When studying for my MBA a few years ago, I came across Maslow’s hierarchy of needs model of personal development. It was an eye-opener to use this model in the context of the ‘developing world’. Clare’s blog on personal development triggered me to table it here as it helps to understand the myriad of complexities that has surfaced in the first 400 articles TH!NK3 has yielded so far. Here it is.
Although a theory proposed in the field of psychology by Abraham Maslow as long ago as 1943 it is still used widely today in management training.
Stuck at the bottom
The bottom part of the pyramid is obvious to all of us. It covers our physiological needs like eating and drinking, breathing, sex, and so on. But maybe it isn’t so obvious. In fact, masses of people are stuck in the bottom of the pyramid, not being able to cover even the bear essentials of life. Luan told us that in Brazil a child dies of hunger every 5 minutes, whilst 70 tonnes of food go to waste every day. You will recall Giedre’s 181$ soup. Pierre-Anthony wrote about GMO crops and the frantic search to feed the bottom billion of the planet. Iris Cecilia wrote a gripping story about Jona, desperate for a little cash to avoid falling off the bottom of the pyramid and being able to feed her three children. Marianne wrote about hunger in Venezuela. Johan’s story about poaching is classical: people will do everything and take high risks to at least stay alive. Jodi's blog about 'Zimbabwe's forgotten children'.
That’s just food. Maria mentioned that a billion people on earth don’t have access to clean drinking water. Marianne’s blog ‘Tap water doesn’t mean drinking water’ says it all. Hermant's story about the water crisis.
All stories about people dangling at the bottom of the pyramid, desperately trying to hold on and survive. So no, the physiological needs of most people around the world are not at all obvious. They breathe and have sex, and that’s where it more or less stops. Air and sex don’t cost anything. The rest becomes an instant ‘luxury’, even when it is as basic as food and water.
Maslow’s theory depicts that if needs are not met at a certain level, any aspiration towards reaching a higher level vanishes. People remain stuck in the layer of the pyramid where they are. Once they have attained the essentials in that level, they can move up. First you feed your children, then you can send them to school. No food no school.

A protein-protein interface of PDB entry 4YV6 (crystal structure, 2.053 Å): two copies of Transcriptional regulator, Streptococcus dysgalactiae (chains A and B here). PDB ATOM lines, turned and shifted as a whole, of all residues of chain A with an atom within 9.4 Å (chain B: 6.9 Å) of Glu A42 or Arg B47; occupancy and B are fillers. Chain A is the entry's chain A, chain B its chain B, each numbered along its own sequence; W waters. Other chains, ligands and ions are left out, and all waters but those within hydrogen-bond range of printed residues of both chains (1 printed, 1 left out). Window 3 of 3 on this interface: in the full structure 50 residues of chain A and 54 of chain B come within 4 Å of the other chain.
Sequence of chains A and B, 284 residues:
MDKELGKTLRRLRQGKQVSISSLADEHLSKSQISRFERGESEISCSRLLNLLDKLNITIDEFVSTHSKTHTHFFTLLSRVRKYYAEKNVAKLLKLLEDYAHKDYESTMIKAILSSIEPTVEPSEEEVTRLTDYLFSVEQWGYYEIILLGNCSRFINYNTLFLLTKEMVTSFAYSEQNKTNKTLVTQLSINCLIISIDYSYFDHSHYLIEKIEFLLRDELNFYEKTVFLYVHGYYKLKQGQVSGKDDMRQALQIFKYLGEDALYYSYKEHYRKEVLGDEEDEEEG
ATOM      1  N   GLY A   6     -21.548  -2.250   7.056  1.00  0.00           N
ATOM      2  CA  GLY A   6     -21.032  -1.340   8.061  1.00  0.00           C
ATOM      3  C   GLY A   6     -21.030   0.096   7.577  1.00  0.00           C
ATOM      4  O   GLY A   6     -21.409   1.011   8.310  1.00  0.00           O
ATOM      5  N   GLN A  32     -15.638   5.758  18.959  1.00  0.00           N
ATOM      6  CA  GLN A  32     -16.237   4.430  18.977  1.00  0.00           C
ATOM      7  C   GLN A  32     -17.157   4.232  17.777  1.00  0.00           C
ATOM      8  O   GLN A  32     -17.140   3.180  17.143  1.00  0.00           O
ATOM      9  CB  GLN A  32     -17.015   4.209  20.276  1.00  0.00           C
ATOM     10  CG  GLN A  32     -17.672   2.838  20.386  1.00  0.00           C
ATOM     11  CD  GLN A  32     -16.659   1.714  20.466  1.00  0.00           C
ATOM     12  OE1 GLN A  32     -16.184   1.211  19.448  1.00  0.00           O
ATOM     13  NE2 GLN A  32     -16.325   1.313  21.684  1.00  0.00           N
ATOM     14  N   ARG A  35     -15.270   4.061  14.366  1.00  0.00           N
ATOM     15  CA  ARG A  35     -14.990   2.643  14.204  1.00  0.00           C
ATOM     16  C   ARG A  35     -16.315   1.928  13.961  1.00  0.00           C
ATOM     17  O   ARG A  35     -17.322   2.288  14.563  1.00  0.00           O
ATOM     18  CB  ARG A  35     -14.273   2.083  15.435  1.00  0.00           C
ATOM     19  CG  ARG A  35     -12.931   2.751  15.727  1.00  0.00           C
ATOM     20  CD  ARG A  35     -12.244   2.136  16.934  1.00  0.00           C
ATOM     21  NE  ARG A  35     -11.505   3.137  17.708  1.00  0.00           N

Moving up the pyramid
Let’s look at the second level: safety. Shelter, a roof over our heads, would fall in this category as well. You read Jana’s story about Kibera, the biggest slum in Africa. The basics of the pyramid aren’t covered there. On top it is the lack of safety due to appalling housing conditions that prevents people from climbing up in the pyramid. There is no safety, rape, gangs, and so on. Why? Because the Kibera people are stuck at a level in the pyramid where love and belonging, friendship and family, and sexual intimacy don’t exist. Morality is absent, and you tolerate your daughter becoming a sex worker to bring in some coins to feed hungry mouths. Johan's story about sex tourism. People try to cover their unmet needs before moving up in the pyramid.
Health is also an issue within the second layer. If you’re safe and fed, you can start caring about health. If you’re at the bottom of the pyramid, craving for food and water, you don’t care about hygiene. Hygiene is a luxury. You don’t care about malaria if your children are starving.
One level up comes the social needs: love and belonging. As humans, we have the urge to belong to and being accepted and respected. That’s why churches thrive in impoverished settings. It’s that one moment in the week, on Sunday morning, that people escape the two bottom layers of the pyramid and spend a few hours in the layer that the rest of us in the developed world seem to have forgotten about. Having lived in Kenya for five years, I was always amazed to see the intense joy and pleasure that communities experience by going to church. Dressed in their best possible outfits. That they would only wear for two hours on Sunday. After that it was back to misery for the rest of the week. At the time it escaped me why, now I know better.
The two layers at the apex of the pyramid, esteem and self-actualisation are ‘normal’ for developed world citizens. My children (7 and 9 years of age) expect being valued and accepted by their environment as if it can’t exist otherwise. They know that my wife and I will do everything for them to become what they are capable of becoming. It’s because they have a roof over their heads, are fed and clothed, have friends and sports clubs they’re in, a supporting family, and a good school they attend. From day 1 in their lives they had the chance to jump to the top of the pyramid…
But miracles happen. Sometimes people jump layers – an incredible achievement full of challenges and difficulties. When stuck at the bottom of the pyramid they still maintain a high level of esteem and reach self-actualisation. Think of Ghandi. Nelson Mandela. Individuals that sacrificed all they had to bring lasting change in society.
International aid is mostly concerned with issues that relate to the bottom part of the pyramid. Food, basic health care, fighting disease. That seems logical.
But it remains the will, determination and drive that got a person like Jared in Jana’s article out of misery. Rather than dumping aid dollars in the developing world, it might be worthwhile spending some time on identifying the Ghandis of the future and the Jareds of today, and provide them with the means to self-actualise. The world will look different, no doubt.